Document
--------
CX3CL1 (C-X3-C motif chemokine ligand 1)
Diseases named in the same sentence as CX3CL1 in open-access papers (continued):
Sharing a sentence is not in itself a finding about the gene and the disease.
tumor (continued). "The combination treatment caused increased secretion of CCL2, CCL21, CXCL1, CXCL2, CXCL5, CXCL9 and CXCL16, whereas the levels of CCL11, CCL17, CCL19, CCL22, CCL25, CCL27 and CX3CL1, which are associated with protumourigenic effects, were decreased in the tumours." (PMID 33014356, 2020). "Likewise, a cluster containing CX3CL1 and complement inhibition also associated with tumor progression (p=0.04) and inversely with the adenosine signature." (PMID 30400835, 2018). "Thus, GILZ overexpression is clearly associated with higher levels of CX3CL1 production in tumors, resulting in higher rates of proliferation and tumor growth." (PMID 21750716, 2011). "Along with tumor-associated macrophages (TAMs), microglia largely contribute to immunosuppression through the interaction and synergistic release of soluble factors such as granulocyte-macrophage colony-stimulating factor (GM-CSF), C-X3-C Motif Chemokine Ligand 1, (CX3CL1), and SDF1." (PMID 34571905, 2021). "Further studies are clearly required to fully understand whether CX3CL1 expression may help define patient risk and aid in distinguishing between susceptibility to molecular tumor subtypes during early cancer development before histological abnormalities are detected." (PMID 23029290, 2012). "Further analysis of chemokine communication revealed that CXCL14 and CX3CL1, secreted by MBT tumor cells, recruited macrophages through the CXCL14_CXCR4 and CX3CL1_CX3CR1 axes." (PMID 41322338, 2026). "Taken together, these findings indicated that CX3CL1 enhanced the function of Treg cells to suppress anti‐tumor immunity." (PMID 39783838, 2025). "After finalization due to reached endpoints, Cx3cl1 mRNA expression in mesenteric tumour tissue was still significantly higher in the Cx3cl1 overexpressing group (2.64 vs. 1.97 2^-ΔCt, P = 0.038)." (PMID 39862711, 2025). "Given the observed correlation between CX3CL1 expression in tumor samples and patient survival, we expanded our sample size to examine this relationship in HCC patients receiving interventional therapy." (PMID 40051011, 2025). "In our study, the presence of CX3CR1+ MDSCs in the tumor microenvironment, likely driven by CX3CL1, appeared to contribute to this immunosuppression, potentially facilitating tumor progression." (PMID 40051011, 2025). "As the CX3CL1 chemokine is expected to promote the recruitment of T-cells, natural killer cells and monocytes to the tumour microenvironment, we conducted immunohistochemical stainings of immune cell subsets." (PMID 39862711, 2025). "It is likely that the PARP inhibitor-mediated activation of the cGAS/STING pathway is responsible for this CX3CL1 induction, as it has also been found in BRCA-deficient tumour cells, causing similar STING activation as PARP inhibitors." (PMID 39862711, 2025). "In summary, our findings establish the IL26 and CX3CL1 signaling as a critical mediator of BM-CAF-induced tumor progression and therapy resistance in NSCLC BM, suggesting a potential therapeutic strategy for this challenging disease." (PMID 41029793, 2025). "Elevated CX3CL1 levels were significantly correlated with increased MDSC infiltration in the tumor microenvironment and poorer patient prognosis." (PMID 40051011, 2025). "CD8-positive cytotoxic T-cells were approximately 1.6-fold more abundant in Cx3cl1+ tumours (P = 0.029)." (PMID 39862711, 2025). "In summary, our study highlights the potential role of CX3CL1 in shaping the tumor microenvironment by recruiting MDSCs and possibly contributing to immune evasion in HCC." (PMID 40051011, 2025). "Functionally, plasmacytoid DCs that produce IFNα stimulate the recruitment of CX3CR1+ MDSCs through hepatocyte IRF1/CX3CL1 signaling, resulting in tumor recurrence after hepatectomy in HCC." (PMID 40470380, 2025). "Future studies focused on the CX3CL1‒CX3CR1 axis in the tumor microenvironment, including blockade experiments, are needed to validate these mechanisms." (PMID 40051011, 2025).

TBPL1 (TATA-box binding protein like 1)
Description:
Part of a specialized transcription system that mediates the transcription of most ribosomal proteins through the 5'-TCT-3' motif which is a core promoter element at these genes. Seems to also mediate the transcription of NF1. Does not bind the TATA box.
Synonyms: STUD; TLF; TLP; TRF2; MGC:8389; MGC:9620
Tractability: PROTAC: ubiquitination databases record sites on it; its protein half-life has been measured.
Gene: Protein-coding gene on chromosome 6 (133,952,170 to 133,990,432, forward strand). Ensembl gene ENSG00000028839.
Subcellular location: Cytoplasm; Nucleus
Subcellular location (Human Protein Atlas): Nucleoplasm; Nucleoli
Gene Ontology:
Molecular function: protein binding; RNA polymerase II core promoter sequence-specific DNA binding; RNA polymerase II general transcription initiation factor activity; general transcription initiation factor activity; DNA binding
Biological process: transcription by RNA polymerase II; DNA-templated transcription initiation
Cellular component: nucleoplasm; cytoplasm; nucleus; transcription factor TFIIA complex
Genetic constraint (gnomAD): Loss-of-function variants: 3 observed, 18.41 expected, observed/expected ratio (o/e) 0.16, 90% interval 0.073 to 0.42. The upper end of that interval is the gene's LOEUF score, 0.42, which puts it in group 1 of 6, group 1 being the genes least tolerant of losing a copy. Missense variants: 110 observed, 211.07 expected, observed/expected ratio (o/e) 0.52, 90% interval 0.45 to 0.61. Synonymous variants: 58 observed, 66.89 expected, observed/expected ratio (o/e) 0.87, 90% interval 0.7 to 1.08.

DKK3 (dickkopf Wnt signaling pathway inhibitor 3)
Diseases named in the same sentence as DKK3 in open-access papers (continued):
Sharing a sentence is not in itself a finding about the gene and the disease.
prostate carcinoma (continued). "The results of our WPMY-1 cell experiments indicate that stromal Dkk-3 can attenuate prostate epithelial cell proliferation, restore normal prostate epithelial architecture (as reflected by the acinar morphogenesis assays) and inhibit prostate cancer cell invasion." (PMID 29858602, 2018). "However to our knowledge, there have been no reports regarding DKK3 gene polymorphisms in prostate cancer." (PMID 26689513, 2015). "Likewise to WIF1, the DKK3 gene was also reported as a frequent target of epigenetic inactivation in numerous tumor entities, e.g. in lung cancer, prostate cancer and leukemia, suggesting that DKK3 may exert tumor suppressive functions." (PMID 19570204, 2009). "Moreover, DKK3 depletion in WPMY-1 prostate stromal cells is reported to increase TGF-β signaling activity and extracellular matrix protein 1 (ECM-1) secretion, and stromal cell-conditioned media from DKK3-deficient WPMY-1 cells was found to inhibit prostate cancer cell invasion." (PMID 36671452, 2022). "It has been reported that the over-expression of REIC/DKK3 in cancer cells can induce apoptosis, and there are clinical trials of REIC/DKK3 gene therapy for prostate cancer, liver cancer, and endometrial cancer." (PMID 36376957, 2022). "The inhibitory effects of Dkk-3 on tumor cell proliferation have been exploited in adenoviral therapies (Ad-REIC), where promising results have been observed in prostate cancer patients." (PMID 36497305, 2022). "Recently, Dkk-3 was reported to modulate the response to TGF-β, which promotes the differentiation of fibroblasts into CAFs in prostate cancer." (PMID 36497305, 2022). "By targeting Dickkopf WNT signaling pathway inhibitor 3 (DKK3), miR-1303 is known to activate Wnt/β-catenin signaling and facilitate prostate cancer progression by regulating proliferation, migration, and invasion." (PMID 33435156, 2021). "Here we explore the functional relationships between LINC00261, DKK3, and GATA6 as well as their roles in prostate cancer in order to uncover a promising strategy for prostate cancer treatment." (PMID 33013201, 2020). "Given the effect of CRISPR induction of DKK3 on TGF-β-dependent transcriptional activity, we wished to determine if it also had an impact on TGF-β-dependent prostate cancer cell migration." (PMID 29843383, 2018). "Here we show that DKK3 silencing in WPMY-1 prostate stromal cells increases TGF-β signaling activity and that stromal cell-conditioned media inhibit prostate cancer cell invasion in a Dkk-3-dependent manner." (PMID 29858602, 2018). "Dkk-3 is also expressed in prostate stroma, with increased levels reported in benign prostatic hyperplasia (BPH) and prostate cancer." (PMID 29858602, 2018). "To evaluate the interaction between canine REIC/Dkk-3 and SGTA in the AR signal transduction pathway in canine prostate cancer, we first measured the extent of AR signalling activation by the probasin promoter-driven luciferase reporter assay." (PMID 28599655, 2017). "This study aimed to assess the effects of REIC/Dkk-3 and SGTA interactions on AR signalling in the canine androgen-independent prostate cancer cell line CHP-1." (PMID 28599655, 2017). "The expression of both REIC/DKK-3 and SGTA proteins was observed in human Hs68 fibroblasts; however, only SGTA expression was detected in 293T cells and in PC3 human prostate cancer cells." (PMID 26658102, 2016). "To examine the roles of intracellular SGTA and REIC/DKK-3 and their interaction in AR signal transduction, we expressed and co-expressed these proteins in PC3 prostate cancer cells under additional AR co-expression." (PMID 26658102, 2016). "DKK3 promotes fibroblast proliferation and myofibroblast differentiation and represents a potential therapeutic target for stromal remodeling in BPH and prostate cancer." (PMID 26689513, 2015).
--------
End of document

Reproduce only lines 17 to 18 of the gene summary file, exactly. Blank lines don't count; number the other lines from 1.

Genetic constraint (gnomAD): Loss-of-function variants: 3 observed, 18.41 expected, observed/expected ratio (o/e) 0.16, 90% interval 0.073 to 0.42. The upper end of that interval is the gene's LOEUF score, 0.42, which puts it in group 1 of 6, group 1 being the genes least tolerant of losing a copy. Missense variants: 110 observed, 211.07 expected, observed/expected ratio (o/e) 0.52, 90% interval 0.45 to 0.61. Synonymous variants: 58 observed, 66.89 expected, observed/expected ratio (o/e) 0.87, 90% interval 0.7 to 1.08.

DKK3 (dickkopf Wnt signaling pathway inhibitor 3)